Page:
The Health Department is currently airing two educational public service announcements on television highlighting the effect of smoking on one's family. One campaign, called "Cigarettes Are Eating You and Your Kids Alive," depicts the effects of second-hand smoke on children. It was originally aired in 2008. The graphic images remind viewers that second-hand smoke makes children more susceptible to pneumonia and ear infections, and contributes to lifelong health conditions such as asthma. The agency is simultaneously airing "Separation," which shows a little boy crying in a train station after momentarily losing his mother — a moment meant to give a glimpse at the pain of losing a parent for life from a smoking-related death.
The facts about second-hand smoke
* Second-hand smoke is toxic. Non-smokers who live with second-hand smoke are more likely to suffer from cancer and heart disease. Women who live with second-hand smoke are more likely to have low-birth-weight babies, pre-term delivery and miscarriage.
* Second-hand smoke is especially bad for children. When parents smoke, babies are more likely to die from Sudden Infant Death Syndrome (SIDS). Children have more illnesses, including ear infections and asthma. Teens are more likely to become smokers themselves.
* There is no risk-free level of exposure to second-hand smoke.
What to do to reduce your exposure or protect your family
* Make your home smoke-free. For more information, read How to Make Your Home Smoke-Free.
* If you smoke, quit. This is the best way to protect your family. If you need help quitting, try nicotine replacement therapy (patches or gum), which can double your chances of quitting successfully. Call 311 for more help.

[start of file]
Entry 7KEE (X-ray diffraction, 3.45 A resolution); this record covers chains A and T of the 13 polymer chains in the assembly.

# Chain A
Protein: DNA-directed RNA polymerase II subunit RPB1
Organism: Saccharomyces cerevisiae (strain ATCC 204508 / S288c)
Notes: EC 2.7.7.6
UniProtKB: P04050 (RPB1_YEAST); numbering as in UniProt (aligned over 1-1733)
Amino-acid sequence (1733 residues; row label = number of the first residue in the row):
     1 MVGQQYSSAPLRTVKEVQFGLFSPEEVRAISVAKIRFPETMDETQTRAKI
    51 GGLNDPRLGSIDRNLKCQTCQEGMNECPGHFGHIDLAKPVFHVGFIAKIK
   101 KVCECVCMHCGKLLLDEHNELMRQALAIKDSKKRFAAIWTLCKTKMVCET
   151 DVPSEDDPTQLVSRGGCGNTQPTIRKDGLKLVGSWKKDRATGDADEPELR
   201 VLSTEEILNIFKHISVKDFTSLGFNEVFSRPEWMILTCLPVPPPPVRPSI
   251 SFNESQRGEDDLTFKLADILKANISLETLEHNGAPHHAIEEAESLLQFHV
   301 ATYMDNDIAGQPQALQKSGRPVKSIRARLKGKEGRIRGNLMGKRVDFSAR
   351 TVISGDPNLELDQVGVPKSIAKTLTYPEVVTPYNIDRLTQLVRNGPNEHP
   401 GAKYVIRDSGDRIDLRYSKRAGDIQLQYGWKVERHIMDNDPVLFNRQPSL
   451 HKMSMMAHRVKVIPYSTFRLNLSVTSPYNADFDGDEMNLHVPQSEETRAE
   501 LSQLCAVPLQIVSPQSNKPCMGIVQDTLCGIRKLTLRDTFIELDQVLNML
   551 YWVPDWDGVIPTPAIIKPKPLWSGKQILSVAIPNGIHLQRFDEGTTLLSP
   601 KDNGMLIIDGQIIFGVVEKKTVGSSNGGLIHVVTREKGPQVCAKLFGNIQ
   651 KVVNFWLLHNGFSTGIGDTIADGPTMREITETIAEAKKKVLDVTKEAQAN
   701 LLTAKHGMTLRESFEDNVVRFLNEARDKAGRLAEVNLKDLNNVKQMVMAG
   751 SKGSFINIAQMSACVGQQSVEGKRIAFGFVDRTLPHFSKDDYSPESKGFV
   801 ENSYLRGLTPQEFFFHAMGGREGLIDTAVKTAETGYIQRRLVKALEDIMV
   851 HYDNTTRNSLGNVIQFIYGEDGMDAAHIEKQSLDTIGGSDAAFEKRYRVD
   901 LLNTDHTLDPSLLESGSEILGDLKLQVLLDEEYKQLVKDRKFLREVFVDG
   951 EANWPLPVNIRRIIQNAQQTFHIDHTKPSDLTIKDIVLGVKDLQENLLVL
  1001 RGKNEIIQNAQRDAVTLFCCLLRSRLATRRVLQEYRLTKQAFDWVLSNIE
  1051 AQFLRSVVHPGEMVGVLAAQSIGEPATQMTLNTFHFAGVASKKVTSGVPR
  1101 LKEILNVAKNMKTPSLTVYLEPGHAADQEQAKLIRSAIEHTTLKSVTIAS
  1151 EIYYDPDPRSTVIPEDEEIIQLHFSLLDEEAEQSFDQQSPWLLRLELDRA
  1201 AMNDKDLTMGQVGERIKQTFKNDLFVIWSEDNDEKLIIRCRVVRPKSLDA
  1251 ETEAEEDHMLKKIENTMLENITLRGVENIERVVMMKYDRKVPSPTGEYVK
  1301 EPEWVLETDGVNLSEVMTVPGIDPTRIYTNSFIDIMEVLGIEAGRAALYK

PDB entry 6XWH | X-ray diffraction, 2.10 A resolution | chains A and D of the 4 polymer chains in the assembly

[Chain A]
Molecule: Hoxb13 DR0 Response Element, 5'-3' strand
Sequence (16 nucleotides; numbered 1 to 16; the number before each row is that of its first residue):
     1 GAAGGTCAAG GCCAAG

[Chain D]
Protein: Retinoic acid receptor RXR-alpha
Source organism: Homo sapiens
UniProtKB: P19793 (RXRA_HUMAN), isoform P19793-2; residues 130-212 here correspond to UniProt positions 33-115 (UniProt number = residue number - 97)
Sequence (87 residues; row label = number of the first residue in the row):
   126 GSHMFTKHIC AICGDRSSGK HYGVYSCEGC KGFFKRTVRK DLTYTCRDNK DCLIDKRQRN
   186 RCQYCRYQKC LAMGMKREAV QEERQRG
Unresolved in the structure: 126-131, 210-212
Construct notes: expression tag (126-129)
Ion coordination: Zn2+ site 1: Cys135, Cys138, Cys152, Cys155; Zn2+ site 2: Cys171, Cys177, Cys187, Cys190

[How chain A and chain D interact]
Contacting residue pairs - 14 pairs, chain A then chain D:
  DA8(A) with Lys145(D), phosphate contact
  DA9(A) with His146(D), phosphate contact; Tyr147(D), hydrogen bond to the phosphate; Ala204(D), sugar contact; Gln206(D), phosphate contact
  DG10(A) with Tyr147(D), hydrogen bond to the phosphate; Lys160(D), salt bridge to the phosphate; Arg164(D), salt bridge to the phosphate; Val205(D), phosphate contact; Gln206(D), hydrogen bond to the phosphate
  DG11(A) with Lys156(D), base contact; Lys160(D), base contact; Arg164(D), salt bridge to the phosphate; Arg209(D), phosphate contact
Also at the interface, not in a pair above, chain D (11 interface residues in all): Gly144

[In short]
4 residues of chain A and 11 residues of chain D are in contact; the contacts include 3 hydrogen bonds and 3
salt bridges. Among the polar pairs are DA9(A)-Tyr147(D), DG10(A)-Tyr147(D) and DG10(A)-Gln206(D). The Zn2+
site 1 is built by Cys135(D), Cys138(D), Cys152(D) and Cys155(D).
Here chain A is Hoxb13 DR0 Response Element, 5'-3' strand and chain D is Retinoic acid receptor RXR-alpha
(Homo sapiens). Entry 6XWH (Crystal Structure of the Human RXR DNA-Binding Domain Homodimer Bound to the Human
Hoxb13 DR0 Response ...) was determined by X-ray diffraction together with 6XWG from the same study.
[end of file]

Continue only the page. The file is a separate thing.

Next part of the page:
Key Health Department anti-tobacco efforts
There are more than 300,000 fewer adult smokers in New York City than in 2002 — a 21% decline in adult smoking. Youth smoking has declined by 52% during the same period. The Health Department works to reduce tobacco use through these and other efforts, including:
* Anti-smoking educational campaigns that illustrate the dangers and consequences of smoking and the benefits of quitting.
* Nicotine replacement therapy giveaways, which significantly increase smokers' likelihood of quitting for good. The agency gives away approximately 60,000 kits each year.
* Enforcing the Smoke-Free Air Act, which protects New Yorkers from the harmful effects of second-hand smoke at work. Compliance remains high, at 95%.
About the data
Cotinine levels were assessed through the New York City Health and Nutrition Examination Survey, which is modeled after the National Health and Nutrition Examination Survey (NHANES). The Health Department assessed a variety of health issues, ranging from diabetes to depression, by visiting households to gather information. Researchers conducted face-to-face interviews, physical exams and laboratory tests. The survey was conducted in 2004 among a representative sample of New York City adults age 20 or older. Of the 1,999 people enrolled in the survey, 1,767 (88%) were tested for cotinine levels.
Cotinine is present in the blood of people who recently smoked or inhaled second-hand smoke; it is present in lower levels in non-smokers than smokers. People with a level greater than 10 nanograms per milliliter of blood (ng/mL) are considered smokers, while people with levels 10 ng/mL or less are considered non-smokers who were recently exposed to tobacco smoke. An elevated cotinine level is defined as .05 ng/mL or more.